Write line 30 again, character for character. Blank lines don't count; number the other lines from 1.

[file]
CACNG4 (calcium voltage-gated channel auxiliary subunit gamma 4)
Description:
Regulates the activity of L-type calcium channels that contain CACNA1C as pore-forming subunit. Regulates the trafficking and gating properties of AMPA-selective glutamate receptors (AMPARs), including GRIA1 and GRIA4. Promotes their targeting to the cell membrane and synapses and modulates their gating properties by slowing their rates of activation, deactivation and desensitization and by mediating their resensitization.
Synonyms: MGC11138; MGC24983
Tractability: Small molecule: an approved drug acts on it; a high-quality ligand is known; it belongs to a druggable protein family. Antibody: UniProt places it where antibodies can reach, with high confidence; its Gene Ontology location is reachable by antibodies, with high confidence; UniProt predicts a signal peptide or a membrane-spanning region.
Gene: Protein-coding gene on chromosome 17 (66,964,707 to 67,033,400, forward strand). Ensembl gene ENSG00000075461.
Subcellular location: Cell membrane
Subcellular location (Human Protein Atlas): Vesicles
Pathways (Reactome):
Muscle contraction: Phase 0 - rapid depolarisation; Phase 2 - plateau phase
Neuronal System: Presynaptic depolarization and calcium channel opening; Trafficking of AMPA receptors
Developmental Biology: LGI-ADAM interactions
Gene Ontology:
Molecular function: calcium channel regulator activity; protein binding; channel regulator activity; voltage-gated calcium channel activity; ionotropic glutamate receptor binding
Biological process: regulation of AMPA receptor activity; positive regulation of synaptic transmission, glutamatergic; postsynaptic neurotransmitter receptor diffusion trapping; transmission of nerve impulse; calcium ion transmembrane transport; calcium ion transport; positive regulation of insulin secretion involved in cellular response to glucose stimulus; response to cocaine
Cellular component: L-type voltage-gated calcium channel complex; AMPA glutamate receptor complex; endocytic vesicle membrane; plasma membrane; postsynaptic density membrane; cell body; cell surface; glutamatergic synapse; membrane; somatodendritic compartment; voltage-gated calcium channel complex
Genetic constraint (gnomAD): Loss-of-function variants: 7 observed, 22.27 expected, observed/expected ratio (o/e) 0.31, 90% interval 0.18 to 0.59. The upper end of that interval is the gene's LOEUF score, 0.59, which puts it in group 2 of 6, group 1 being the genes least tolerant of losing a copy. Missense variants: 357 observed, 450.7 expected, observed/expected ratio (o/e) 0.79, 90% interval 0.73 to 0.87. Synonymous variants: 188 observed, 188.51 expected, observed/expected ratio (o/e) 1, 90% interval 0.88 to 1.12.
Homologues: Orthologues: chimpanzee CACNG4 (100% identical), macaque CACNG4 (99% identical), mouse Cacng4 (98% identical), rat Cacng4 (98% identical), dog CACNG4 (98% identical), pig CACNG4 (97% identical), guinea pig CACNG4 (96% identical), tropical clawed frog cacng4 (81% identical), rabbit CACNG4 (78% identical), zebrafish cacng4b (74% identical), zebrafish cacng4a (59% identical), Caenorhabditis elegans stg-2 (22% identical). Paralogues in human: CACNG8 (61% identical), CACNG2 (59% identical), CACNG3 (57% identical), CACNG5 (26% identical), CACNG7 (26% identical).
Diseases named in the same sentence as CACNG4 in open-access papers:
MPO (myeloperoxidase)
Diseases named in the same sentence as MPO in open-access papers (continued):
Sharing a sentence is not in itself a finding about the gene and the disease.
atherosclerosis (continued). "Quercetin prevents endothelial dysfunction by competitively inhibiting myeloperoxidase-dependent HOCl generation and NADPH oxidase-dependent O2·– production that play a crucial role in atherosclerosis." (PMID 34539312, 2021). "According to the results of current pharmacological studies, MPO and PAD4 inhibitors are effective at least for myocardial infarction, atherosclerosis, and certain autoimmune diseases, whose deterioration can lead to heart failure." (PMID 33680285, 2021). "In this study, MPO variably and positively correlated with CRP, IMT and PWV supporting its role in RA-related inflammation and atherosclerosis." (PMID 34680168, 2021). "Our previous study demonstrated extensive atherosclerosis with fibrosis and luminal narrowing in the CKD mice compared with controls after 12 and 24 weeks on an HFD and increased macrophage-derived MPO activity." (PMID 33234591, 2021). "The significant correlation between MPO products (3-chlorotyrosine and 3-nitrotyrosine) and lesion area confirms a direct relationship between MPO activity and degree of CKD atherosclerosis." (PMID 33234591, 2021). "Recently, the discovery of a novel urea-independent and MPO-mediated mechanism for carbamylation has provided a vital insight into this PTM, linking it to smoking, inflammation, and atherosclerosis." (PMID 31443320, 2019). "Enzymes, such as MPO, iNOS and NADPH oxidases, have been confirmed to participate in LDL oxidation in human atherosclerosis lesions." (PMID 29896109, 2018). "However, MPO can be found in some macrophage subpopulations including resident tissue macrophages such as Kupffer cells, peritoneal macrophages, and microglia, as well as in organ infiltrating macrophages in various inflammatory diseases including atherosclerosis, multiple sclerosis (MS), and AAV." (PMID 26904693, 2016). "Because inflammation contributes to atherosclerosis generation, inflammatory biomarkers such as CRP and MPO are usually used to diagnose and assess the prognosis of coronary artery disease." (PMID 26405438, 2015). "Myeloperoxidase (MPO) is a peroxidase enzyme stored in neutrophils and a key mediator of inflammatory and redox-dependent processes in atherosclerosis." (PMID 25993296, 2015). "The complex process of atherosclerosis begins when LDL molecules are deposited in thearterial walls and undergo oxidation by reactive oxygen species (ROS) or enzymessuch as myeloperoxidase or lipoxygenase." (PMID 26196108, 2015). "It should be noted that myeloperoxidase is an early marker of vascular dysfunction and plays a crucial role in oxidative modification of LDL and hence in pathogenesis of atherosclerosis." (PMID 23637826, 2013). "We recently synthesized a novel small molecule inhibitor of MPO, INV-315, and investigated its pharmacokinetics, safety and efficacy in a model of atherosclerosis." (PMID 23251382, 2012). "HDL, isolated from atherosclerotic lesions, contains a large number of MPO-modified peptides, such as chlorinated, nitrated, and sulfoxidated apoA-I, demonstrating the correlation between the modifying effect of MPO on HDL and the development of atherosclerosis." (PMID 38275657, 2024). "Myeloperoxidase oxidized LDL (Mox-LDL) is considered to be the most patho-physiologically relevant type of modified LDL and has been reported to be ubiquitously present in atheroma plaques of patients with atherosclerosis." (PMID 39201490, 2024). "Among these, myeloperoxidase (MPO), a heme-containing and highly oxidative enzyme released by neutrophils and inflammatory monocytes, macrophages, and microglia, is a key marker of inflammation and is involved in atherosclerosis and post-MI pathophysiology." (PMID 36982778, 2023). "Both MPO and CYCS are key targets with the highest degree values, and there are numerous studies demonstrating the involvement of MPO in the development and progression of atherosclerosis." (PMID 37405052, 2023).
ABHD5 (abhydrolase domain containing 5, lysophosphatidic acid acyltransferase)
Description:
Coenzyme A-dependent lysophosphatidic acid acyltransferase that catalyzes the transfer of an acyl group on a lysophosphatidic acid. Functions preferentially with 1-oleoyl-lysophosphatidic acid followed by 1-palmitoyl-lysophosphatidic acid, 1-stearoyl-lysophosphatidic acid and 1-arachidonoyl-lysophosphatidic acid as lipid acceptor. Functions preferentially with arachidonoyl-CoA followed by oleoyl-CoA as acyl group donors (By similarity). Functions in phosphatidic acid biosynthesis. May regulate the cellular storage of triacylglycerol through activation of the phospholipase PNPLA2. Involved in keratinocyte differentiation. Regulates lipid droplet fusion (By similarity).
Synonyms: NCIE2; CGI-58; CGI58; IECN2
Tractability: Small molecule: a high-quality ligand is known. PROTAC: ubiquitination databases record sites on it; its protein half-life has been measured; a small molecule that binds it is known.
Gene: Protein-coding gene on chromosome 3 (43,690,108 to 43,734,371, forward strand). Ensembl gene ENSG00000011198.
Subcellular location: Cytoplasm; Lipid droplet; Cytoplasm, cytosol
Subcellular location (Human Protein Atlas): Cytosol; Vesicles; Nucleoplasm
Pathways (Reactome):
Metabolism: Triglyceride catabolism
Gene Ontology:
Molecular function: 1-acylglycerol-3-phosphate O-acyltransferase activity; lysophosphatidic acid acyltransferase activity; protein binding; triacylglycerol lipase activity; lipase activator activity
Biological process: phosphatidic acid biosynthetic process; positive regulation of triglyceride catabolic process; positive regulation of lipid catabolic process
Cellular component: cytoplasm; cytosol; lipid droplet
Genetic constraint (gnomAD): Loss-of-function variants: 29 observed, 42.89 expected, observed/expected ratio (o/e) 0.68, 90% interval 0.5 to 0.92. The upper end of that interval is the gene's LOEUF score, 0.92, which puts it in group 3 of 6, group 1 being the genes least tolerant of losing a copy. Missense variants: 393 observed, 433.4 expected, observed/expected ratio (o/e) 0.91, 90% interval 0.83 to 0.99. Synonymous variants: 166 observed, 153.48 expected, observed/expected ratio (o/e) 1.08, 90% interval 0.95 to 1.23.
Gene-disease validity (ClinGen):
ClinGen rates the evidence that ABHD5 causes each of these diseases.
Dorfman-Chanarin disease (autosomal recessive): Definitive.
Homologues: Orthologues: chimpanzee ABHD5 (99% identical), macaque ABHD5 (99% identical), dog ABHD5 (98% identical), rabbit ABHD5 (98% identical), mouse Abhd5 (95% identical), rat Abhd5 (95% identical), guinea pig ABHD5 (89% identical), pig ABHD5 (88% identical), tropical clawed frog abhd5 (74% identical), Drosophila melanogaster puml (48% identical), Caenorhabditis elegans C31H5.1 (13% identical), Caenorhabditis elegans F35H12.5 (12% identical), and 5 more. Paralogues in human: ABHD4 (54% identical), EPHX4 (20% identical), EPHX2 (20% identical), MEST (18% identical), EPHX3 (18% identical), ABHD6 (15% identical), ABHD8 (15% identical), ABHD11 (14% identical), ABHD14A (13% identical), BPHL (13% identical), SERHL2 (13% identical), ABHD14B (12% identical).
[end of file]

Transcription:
Subcellular location: Cytoplasm; Lipid droplet; Cytoplasm, cytosol